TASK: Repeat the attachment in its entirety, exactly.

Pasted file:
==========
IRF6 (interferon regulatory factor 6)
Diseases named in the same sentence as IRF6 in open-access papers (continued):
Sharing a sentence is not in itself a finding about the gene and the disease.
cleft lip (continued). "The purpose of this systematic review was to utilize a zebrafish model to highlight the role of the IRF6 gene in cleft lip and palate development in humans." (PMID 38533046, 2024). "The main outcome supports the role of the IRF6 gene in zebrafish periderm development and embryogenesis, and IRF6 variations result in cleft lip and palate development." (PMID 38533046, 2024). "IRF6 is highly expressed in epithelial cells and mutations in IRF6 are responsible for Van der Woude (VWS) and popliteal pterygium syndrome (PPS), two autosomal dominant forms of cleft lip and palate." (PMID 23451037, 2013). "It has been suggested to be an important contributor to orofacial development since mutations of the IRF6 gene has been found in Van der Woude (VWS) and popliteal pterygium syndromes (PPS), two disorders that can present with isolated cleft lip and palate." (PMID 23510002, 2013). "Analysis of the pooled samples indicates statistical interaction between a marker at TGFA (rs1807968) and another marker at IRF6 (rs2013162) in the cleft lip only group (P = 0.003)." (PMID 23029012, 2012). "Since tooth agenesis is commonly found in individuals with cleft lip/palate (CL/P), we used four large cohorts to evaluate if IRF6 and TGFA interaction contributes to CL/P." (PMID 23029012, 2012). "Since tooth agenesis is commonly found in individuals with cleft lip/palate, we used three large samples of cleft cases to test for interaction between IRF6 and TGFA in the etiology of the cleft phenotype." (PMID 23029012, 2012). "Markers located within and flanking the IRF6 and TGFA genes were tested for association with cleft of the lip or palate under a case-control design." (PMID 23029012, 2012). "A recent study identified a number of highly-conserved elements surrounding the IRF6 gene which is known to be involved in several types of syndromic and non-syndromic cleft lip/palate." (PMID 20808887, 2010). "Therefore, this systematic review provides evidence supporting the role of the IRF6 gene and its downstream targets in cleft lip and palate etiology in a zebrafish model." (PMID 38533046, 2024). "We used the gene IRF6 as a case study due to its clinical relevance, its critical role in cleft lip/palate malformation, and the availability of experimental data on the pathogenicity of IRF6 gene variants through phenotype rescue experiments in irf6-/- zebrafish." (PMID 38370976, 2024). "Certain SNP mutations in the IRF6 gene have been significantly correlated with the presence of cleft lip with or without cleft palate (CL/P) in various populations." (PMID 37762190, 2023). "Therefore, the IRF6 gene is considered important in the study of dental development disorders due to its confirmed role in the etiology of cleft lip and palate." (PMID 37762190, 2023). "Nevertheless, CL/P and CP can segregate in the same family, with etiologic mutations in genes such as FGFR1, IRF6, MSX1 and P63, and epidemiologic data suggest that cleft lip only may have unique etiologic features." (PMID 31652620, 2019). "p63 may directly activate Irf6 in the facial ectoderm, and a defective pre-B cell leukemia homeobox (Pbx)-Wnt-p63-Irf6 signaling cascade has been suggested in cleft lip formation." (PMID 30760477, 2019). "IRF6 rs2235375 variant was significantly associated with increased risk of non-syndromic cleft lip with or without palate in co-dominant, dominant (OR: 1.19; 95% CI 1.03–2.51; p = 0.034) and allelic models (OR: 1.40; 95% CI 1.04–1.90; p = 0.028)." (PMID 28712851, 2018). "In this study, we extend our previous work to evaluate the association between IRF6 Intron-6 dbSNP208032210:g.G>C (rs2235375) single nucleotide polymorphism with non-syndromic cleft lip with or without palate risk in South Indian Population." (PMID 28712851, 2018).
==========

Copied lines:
IRF6 (interferon regulatory factor 6)
Diseases named in the same sentence as IRF6 in open-access papers (continued):
Sharing a sentence is not in itself a finding about the gene and the disease.
cleft lip (continued). "The purpose of this systematic review was to utilize a zebrafish model to highlight the role of the IRF6 gene in cleft lip and palate development in humans." (PMID 38533046, 2024). "The main outcome supports the role of the IRF6 gene in zebrafish periderm development and embryogenesis, and IRF6 variations result in cleft lip and palate development." (PMID 38533046, 2024). "IRF6 is highly expressed in epithelial cells and mutations in IRF6 are responsible for Van der Woude (VWS) and popliteal pterygium syndrome (PPS), two autosomal dominant forms of cleft lip and palate." (PMID 23451037, 2013). "It has been suggested to be an important contributor to orofacial development since mutations of the IRF6 gene has been found in Van der Woude (VWS) and popliteal pterygium syndromes (PPS), two disorders that can present with isolated cleft lip and palate." (PMID 23510002, 2013). "Analysis of the pooled samples indicates statistical interaction between a marker at TGFA (rs1807968) and another marker at IRF6 (rs2013162) in the cleft lip only group (P = 0.003)." (PMID 23029012, 2012). "Since tooth agenesis is commonly found in individuals with cleft lip/palate (CL/P), we used four large cohorts to evaluate if IRF6 and TGFA interaction contributes to CL/P." (PMID 23029012, 2012). "Since tooth agenesis is commonly found in individuals with cleft lip/palate, we used three large samples of cleft cases to test for interaction between IRF6 and TGFA in the etiology of the cleft phenotype." (PMID 23029012, 2012). "Markers located within and flanking the IRF6 and TGFA genes were tested for association with cleft of the lip or palate under a case-control design." (PMID 23029012, 2012). "A recent study identified a number of highly-conserved elements surrounding the IRF6 gene which is known to be involved in several types of syndromic and non-syndromic cleft lip/palate." (PMID 20808887, 2010). "Therefore, this systematic review provides evidence supporting the role of the IRF6 gene and its downstream targets in cleft lip and palate etiology in a zebrafish model." (PMID 38533046, 2024). "We used the gene IRF6 as a case study due to its clinical relevance, its critical role in cleft lip/palate malformation, and the availability of experimental data on the pathogenicity of IRF6 gene variants through phenotype rescue experiments in irf6-/- zebrafish." (PMID 38370976, 2024). "Certain SNP mutations in the IRF6 gene have been significantly correlated with the presence of cleft lip with or without cleft palate (CL/P) in various populations." (PMID 37762190, 2023). "Therefore, the IRF6 gene is considered important in the study of dental development disorders due to its confirmed role in the etiology of cleft lip and palate." (PMID 37762190, 2023). "Nevertheless, CL/P and CP can segregate in the same family, with etiologic mutations in genes such as FGFR1, IRF6, MSX1 and P63, and epidemiologic data suggest that cleft lip only may have unique etiologic features." (PMID 31652620, 2019). "p63 may directly activate Irf6 in the facial ectoderm, and a defective pre-B cell leukemia homeobox (Pbx)-Wnt-p63-Irf6 signaling cascade has been suggested in cleft lip formation." (PMID 30760477, 2019). "IRF6 rs2235375 variant was significantly associated with increased risk of non-syndromic cleft lip with or without palate in co-dominant, dominant (OR: 1.19; 95% CI 1.03–2.51; p = 0.034) and allelic models (OR: 1.40; 95% CI 1.04–1.90; p = 0.028)." (PMID 28712851, 2018). "In this study, we extend our previous work to evaluate the association between IRF6 Intron-6 dbSNP208032210:g.G>C (rs2235375) single nucleotide polymorphism with non-syndromic cleft lip with or without palate risk in South Indian Population." (PMID 28712851, 2018).